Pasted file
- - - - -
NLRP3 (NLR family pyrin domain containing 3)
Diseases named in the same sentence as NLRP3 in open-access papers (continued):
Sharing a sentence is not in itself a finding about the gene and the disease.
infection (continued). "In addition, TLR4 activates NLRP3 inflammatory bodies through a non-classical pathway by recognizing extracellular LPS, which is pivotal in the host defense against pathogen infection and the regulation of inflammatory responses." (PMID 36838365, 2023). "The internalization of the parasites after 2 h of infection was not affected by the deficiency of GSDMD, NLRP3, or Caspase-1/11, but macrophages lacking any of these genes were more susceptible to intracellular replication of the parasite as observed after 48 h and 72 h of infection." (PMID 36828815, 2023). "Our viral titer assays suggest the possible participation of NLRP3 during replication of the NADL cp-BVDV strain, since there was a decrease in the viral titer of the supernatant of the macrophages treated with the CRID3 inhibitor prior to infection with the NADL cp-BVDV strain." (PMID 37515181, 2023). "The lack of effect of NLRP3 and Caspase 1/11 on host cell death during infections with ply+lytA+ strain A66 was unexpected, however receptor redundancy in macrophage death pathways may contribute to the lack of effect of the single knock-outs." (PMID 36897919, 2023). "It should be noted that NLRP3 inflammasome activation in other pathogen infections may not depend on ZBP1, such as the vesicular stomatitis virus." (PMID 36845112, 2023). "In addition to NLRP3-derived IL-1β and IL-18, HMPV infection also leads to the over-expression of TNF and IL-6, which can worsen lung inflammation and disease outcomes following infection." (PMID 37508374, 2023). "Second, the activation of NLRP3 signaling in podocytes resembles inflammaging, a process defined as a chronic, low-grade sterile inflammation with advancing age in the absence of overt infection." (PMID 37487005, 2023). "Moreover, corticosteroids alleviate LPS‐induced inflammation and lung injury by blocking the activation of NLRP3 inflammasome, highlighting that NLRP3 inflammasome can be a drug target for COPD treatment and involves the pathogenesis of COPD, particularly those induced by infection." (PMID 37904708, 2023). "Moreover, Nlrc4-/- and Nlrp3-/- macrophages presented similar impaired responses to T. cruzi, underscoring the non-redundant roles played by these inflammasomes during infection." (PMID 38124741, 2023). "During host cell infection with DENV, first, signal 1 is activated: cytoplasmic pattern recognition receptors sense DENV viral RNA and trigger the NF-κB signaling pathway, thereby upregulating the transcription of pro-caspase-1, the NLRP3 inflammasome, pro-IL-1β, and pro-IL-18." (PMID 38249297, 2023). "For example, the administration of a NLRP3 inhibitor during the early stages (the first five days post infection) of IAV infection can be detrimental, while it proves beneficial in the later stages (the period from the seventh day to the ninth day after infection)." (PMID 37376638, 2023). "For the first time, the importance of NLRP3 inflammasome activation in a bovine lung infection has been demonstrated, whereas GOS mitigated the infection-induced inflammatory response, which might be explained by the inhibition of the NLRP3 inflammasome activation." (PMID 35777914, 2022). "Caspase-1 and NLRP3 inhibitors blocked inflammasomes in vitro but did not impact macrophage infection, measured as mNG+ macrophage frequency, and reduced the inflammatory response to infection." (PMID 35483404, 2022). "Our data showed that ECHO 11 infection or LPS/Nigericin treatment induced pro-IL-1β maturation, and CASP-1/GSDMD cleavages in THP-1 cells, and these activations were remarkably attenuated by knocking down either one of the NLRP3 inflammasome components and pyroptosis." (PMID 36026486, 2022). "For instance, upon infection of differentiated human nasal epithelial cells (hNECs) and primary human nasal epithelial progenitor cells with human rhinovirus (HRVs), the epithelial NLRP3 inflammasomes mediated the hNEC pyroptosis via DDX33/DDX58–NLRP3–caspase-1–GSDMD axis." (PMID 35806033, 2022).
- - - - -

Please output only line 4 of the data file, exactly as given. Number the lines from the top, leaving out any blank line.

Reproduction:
infection (continued). "In addition, TLR4 activates NLRP3 inflammatory bodies through a non-classical pathway by recognizing extracellular LPS, which is pivotal in the host defense against pathogen infection and the regulation of inflammatory responses." (PMID 36838365, 2023). "The internalization of the parasites after 2 h of infection was not affected by the deficiency of GSDMD, NLRP3, or Caspase-1/11, but macrophages lacking any of these genes were more susceptible to intracellular replication of the parasite as observed after 48 h and 72 h of infection." (PMID 36828815, 2023). "Our viral titer assays suggest the possible participation of NLRP3 during replication of the NADL cp-BVDV strain, since there was a decrease in the viral titer of the supernatant of the macrophages treated with the CRID3 inhibitor prior to infection with the NADL cp-BVDV strain." (PMID 37515181, 2023). "The lack of effect of NLRP3 and Caspase 1/11 on host cell death during infections with ply+lytA+ strain A66 was unexpected, however receptor redundancy in macrophage death pathways may contribute to the lack of effect of the single knock-outs." (PMID 36897919, 2023). "It should be noted that NLRP3 inflammasome activation in other pathogen infections may not depend on ZBP1, such as the vesicular stomatitis virus." (PMID 36845112, 2023). "In addition to NLRP3-derived IL-1β and IL-18, HMPV infection also leads to the over-expression of TNF and IL-6, which can worsen lung inflammation and disease outcomes following infection." (PMID 37508374, 2023). "Second, the activation of NLRP3 signaling in podocytes resembles inflammaging, a process defined as a chronic, low-grade sterile inflammation with advancing age in the absence of overt infection." (PMID 37487005, 2023). "Moreover, corticosteroids alleviate LPS‐induced inflammation and lung injury by blocking the activation of NLRP3 inflammasome, highlighting that NLRP3 inflammasome can be a drug target for COPD treatment and involves the pathogenesis of COPD, particularly those induced by infection." (PMID 37904708, 2023). "Moreover, Nlrc4-/- and Nlrp3-/- macrophages presented similar impaired responses to T. cruzi, underscoring the non-redundant roles played by these inflammasomes during infection." (PMID 38124741, 2023). "During host cell infection with DENV, first, signal 1 is activated: cytoplasmic pattern recognition receptors sense DENV viral RNA and trigger the NF-κB signaling pathway, thereby upregulating the transcription of pro-caspase-1, the NLRP3 inflammasome, pro-IL-1β, and pro-IL-18." (PMID 38249297, 2023). "For example, the administration of a NLRP3 inhibitor during the early stages (the first five days post infection) of IAV infection can be detrimental, while it proves beneficial in the later stages (the period from the seventh day to the ninth day after infection)." (PMID 37376638, 2023). "For the first time, the importance of NLRP3 inflammasome activation in a bovine lung infection has been demonstrated, whereas GOS mitigated the infection-induced inflammatory response, which might be explained by the inhibition of the NLRP3 inflammasome activation." (PMID 35777914, 2022). "Caspase-1 and NLRP3 inhibitors blocked inflammasomes in vitro but did not impact macrophage infection, measured as mNG+ macrophage frequency, and reduced the inflammatory response to infection." (PMID 35483404, 2022). "Our data showed that ECHO 11 infection or LPS/Nigericin treatment induced pro-IL-1β maturation, and CASP-1/GSDMD cleavages in THP-1 cells, and these activations were remarkably attenuated by knocking down either one of the NLRP3 inflammasome components and pyroptosis." (PMID 36026486, 2022). "For instance, upon infection of differentiated human nasal epithelial cells (hNECs) and primary human nasal epithelial progenitor cells with human rhinovirus (HRVs), the epithelial NLRP3 inflammasomes mediated the hNEC pyroptosis via DDX33/DDX58–NLRP3–caspase-1–GSDMD axis." (PMID 35806033, 2022).